NEW YORK (Reuters) - BlackRock Inc (BLK.N), the world’s largest asset manager, generated higher profit during the first quarter by luring more money from investors even as stock and bond markets fell.
Fund manager profits typically decline during market routs because their fees are based on the value of customer assets. But BlackRock benefited from its large footprint in exchange-traded funds (ETFs), which have been taking market share away from pricier investment products for several years.
BlackRock attracted nearly $57 billion in new cash from clients in the latest quarter. Its iShares ETFs unit was the biggest contributor, drawing $35 billion in net inflows.
“It’s better to be BlackRock in this atmosphere,” BlackRock Chief Executive Larry Fink said in an interview.
“We have always differentiated ourselves in more volatile times.”
Markets swung wildly during the first three months of the year as early enthusiasm over U.S. corporate tax cuts was soon blunted by concerns about inflation, the risk of a global trade war and Federal Reserve policy.
Even so, BlackRock’s assets under management climbed to $6.32 trillion as of March 31, up from $5.42 trillion a year earlier.
In addition to customer inflows, BlackRock benefited from favorable currency movements, lower taxes and ensuring expenses rose less than revenue.
The New York-based company’s net income rose to $1.09 billion, or $6.68 per share, in the first quarter, up 28 percent from the year-ago period.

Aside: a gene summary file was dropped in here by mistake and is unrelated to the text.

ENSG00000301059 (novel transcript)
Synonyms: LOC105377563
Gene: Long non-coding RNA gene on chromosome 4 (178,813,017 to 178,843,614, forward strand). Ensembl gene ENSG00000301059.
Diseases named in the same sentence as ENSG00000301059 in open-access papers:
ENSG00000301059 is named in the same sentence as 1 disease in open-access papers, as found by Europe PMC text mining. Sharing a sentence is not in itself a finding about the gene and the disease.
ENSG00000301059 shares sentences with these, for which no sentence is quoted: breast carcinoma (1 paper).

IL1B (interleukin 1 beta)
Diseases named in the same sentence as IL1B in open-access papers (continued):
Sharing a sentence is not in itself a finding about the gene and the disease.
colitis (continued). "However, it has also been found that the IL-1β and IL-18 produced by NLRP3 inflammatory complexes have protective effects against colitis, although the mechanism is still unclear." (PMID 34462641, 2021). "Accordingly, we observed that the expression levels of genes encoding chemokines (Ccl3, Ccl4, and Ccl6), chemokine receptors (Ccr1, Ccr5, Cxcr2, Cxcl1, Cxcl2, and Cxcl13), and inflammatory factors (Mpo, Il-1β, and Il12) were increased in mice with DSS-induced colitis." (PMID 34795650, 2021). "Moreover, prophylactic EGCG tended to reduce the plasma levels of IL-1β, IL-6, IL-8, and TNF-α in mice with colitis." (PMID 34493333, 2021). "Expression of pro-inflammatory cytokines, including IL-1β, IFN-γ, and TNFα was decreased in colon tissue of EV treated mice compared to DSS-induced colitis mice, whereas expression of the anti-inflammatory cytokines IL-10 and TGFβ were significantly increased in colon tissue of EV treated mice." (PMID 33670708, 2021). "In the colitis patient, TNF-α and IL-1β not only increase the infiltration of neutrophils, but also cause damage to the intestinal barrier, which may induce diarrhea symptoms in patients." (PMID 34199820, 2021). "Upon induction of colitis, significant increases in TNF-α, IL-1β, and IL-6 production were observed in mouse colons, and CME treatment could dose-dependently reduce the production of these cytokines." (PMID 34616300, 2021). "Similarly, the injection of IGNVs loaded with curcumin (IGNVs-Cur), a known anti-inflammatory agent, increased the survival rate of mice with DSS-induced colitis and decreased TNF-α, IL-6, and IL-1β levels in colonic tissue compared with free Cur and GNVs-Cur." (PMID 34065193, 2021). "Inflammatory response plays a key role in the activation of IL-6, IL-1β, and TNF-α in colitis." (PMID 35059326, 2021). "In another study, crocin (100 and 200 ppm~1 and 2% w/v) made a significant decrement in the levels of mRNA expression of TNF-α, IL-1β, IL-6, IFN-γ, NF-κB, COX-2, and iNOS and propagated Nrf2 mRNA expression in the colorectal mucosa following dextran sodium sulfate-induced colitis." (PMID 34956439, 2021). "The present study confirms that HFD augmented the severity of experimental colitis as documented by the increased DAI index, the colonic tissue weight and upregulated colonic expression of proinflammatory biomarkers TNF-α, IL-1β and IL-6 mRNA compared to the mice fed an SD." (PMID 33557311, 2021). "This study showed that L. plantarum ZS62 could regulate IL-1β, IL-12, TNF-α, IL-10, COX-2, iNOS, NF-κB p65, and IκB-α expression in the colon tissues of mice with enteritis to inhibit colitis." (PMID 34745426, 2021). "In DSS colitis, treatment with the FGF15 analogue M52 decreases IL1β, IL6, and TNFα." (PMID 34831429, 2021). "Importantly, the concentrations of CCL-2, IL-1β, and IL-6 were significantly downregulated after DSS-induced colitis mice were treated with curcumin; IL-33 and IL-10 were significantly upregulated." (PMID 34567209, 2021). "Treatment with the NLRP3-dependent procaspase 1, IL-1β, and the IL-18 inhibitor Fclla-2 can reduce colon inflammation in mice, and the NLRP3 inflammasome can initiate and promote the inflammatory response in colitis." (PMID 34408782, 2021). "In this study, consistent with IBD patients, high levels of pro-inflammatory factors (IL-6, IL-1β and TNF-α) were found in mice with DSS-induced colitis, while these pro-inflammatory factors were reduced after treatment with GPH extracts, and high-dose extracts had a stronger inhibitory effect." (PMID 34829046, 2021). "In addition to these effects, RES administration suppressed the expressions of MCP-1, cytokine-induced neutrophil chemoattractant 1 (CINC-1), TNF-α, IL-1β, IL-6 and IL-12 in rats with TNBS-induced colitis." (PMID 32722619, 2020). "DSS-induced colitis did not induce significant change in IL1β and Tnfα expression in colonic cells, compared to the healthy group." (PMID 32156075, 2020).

Adjusted for special items, BlackRock earned $6.70 per share, beating the $6.39 per share analysts expected, on average, according to Thomson Reuters I/B/E/S.
FILE PHOTO: The BlackRock logo is seen at the BlackRock Japan headquarters in Tokyo, Japan, October 20, 2016. REUTERS/Toru Hanai/File Photo
Its shares closed 1.5 percent higher at $533.01.
BlackRock shares are up nearly 40 percent in price terms over the past year, compared to an 18.5 percent rise for a Thomson Reuters index that includes more than a dozen of its U.S. rivals.
The results suggest BlackRock is continuing to evolve from a traditional fund manager into a steadier financial operation whose profits are not based exclusively on market movements, said Edward Jones analyst Kyle Sanders.
Technology has played a key role in that shift, helping to lure new assets by improving investment performance and automating routine functions, he said.
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“I’m viewing this more as a technology firm than a traditional asset manager,” said Sanders.
BlackRock has a technology business that licenses its internal operating system to clients and competitors. Though it is among BlackRock’s smaller business lines, Fink said he expects its revenue to grow at mid-teen percentages in the coming years.
Earlier this year, the company opened an artificial intelligence laboratory in California’s Silicon Valley and added Microsoft Corp (MSFT.O) executive Peggy Johnson to its board of directors.
Reporting by Trevor Hunnicutt; Additional reporting by Diptendu Lahiri in Bengaluru; Editing by Lauren LaCapra and Meredith Mazzilli